P. Siklander1, J. Kangas1, S. Ruhalahti2, P. Korva1

1University of Lapland (FINLAND)
Teachers and educators try to do their best for getting students motivated and engaged in learning and interaction. Unmotivated and non-engaged students is a problem in Finland and other countries (Quinn, 2013). Promoting interest and engagement in the online learning environments increases students’ intrinsic motivation to interact, learn and deepen knowledge. Aim in this study was to explore which triggers are effective in online discussion within university students in the educational field. Following research question was specified: Which factors raise students’ interest in online discussion?

Recent research (Hidi & Renninger, 2006;Järvelä & Renninger, 2014; Renninger & Bachrach, 2015) in education and educational psychology evidences that interest, motivation and engagement form a process, in which triggers are in a key role, because they can wake up and maintain student’s interest. The four-phase model (Hidi & Renninger, 2006) of interest development suggests that each phase can be characterized by varying amount of affect, knowledge and value. The four phases are 1) situational interest, 2) maintained situational interest, 3) emerging individual interest, and 4) well developed individual interest.

Teachers and educators often think that students either have interest or they do not have, but they might not recognize that interest can be aroused by features of environments, by designing teaching and learning and by different activities. Arousing interest takes time, practice, and awareness for perceiving triggers around students’ formal and informal, virtual and physical environments. Triggers can advance problem solving and increase enjoy for learning. (Roberts & Ousey, 2004)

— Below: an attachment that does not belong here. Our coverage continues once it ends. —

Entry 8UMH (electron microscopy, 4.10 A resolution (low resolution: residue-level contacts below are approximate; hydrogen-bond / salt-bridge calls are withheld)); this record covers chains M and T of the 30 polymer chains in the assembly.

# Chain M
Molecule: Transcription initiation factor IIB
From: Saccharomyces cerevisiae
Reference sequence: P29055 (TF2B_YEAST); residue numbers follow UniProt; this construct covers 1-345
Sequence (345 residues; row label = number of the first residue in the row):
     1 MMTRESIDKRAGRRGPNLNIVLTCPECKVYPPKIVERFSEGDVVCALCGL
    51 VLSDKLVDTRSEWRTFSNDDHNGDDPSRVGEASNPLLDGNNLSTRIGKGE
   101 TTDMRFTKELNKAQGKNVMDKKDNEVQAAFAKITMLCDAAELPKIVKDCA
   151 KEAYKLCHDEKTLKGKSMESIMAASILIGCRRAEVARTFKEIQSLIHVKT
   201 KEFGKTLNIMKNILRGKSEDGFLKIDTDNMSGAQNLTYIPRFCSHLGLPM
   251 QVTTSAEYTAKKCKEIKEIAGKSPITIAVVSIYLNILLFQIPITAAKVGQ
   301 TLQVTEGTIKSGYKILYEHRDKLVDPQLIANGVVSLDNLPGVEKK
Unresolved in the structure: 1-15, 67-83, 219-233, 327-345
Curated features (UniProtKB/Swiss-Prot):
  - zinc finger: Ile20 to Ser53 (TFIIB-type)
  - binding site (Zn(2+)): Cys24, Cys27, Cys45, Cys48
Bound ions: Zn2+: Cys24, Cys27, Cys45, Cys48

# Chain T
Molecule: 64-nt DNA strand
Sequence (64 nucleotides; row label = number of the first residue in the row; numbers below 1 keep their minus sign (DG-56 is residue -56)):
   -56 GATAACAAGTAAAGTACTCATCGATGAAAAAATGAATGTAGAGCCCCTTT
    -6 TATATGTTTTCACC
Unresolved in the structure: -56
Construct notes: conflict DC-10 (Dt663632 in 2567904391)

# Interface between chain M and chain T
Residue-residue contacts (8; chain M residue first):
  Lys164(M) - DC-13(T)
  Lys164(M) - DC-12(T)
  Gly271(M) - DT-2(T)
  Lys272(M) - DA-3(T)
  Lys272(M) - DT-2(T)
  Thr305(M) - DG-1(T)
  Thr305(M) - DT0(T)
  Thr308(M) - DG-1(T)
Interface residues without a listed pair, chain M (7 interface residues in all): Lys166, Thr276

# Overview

Only few studies has explored triggers in higher education. A comparative study in an online course show that reflective triggers were extensively employed by the participants and they were perceived to be useful for reflection and learning (Veerporten, Westera & Specht, 2012). Another study (Lu & Chan, 2015) shows that student who use video triggers put more effort for understanding problems than students who use paper triggers. Triggers can also enhance learning in virtual groups (Annabi, 2007).

University students (N=74) took part in the course, where their tasks were individually write an essay and collaboratively in small groups have online discussion. The topic of the essay was “What inspires, interests and motivates in an online discussion?”, and the aim of the discussion was to define criteria for high-quality online discussion, which can enhance learning. The data was categorized by using qualitative content analysis (Shreier, 2012) and Atlas.ti 6.2 software.

The findings suggest that the topic is the most effective trigger. It raises interest first in individual level, and maintain triggering effect in collaborative level. Triggering topic is open enough and requires problem-solving. Another effective trigger deals with collaboration and interaction, which refers to reciprocal and equal participation. The third trigger is feedback. Peer feedback motivates more than teachers’ feedback. Other triggers are atmosphere, collaborative learning, learning environment, teacher and goal-orientation. Results bring useful information for designing learning and teaching processes in higher education, particularly in technology-based environments.